So, a social science prof was speaking at York University and offered the assertion “All Jews should be sterilised” as an example of a vile opinion. Unfortunately, one of his students leapt to the conclusion that he was endorsing this view. Here’s what she did…
Instead of raising her hand to ask for clarification, she abruptly stormed out of class and informed an Israel advocacy group that her professor was an anti-Semite. Press releases were churned out and sent to Jewish groups and the media, calling for Johnston’s firing. The campaign instantly went viral.
Many are deriding this bewildered lass – and fairly too – but though it was extremely dumb of her to go beserk without questioning the prof she was but one person, whose volatile moods could have swayed her reasoning. What’s funny, though, is how easily this “advocacy group” accepted her claim. They would have been unprecedentedly appalling words, spelling an end to his career and the beginning of a media storm, but they didn’t even feel obliged to ask him if they said them. And then other people took them at their word, without question; even with blatantly questionable details like this…
[The student] urged her fellow Jewish students to walk out of class with her — none did.
Did they ever think there could be more than one explanation for their passivity? Did they ever think to, y’know, ask somebody else before assuming it was acceptance of genocidal racism? Truth be told, this a classic and not-actually-extraordinary example of the confirmation bias. They expect professors to be anti-semitic so when they’re claimed to be so their prejudices ratify the charges before their scepticism has taken the job. I wouldn’t surprised to hear of similar reactions, in other contexts, from watchers of Islamophobia, misogyny, misandry, homophobes, anti-Americans, phobophobes et cetera.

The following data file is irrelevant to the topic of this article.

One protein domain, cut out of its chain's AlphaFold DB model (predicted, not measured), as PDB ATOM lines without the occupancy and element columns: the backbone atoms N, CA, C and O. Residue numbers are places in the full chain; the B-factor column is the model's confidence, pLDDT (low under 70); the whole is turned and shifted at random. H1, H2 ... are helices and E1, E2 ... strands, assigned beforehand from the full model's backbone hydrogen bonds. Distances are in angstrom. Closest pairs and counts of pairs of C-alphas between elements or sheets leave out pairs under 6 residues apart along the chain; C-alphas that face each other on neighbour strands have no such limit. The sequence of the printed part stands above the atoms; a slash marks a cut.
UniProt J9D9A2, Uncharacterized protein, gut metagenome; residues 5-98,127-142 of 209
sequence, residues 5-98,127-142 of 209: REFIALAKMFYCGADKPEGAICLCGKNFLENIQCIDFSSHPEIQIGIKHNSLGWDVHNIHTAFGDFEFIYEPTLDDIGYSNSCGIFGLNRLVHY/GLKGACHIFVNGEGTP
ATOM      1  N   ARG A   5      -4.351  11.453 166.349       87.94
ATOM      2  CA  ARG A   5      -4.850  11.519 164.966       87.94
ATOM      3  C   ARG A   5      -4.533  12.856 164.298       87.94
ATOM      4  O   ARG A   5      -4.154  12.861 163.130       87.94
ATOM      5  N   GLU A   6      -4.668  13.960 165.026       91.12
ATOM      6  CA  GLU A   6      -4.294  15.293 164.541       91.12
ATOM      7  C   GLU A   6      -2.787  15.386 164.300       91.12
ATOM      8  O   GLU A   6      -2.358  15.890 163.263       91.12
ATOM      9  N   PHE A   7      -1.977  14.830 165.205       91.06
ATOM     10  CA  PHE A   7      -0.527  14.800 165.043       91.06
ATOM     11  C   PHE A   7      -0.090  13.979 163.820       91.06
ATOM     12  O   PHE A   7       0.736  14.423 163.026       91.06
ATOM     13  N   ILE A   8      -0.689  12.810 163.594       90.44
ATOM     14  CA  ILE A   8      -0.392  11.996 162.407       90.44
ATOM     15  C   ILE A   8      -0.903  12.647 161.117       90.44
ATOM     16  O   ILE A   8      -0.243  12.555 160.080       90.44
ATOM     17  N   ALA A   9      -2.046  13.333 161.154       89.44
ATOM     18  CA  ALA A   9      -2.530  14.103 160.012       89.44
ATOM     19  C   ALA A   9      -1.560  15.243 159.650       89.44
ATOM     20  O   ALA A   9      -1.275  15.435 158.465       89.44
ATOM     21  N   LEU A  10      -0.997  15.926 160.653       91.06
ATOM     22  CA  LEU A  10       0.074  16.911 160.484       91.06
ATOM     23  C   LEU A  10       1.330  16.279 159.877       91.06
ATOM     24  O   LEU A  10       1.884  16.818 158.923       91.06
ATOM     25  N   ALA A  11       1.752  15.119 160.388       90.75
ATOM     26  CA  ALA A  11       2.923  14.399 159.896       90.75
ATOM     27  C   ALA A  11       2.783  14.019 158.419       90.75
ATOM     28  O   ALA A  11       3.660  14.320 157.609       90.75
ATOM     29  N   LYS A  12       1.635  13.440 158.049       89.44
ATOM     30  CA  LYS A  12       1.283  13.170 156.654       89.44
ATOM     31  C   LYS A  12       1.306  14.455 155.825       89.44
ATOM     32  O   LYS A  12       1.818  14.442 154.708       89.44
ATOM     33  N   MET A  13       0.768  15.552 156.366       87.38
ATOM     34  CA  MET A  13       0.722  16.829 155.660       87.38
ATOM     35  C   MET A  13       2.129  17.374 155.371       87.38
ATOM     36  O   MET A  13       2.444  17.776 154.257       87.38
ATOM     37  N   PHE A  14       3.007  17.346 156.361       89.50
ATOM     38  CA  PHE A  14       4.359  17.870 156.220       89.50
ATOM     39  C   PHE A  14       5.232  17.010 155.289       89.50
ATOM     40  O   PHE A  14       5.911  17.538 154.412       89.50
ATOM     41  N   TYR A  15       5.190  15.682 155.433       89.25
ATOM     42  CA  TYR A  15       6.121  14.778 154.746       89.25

The student is obviously the type of person who’d see themselves as a victim as they kicked a puppy’s head in. She went on to affirm the most pessimistic analyses of the confirmation bias. Psychologists have written of the ‘continued influence effect of misinformation’, which means people are in thrall to bogus claims even after they’ve been corrected numerous times. Check out these doozies…
[The student] said Tuesday she may have misunderstood the context and intent of Johnston’s remarks, but that fact is insignificant.
“The words, ‘Jews should be sterilized’ still came out of his mouth, so regardless of the context I still think that’s pretty serious.”
[The student] also expressed skepticism that Johnston was in fact Jewish.
Asked directly by a reporter whether she believes Johnston is lying, she was unclear.
“Whether he is or is not, no one will know,” she said. “. . . Maybe he thought because he is Jewish he can talk smack about other Jews.”
Or, in translation:
Okay, he didn’t. But he sort of did. He totally did.
Don’t you love the notion that her outrage was justified because “the words…came out of his mouth”, by the way. Come to that, they’ve now come out of her mouth. Serious stuff!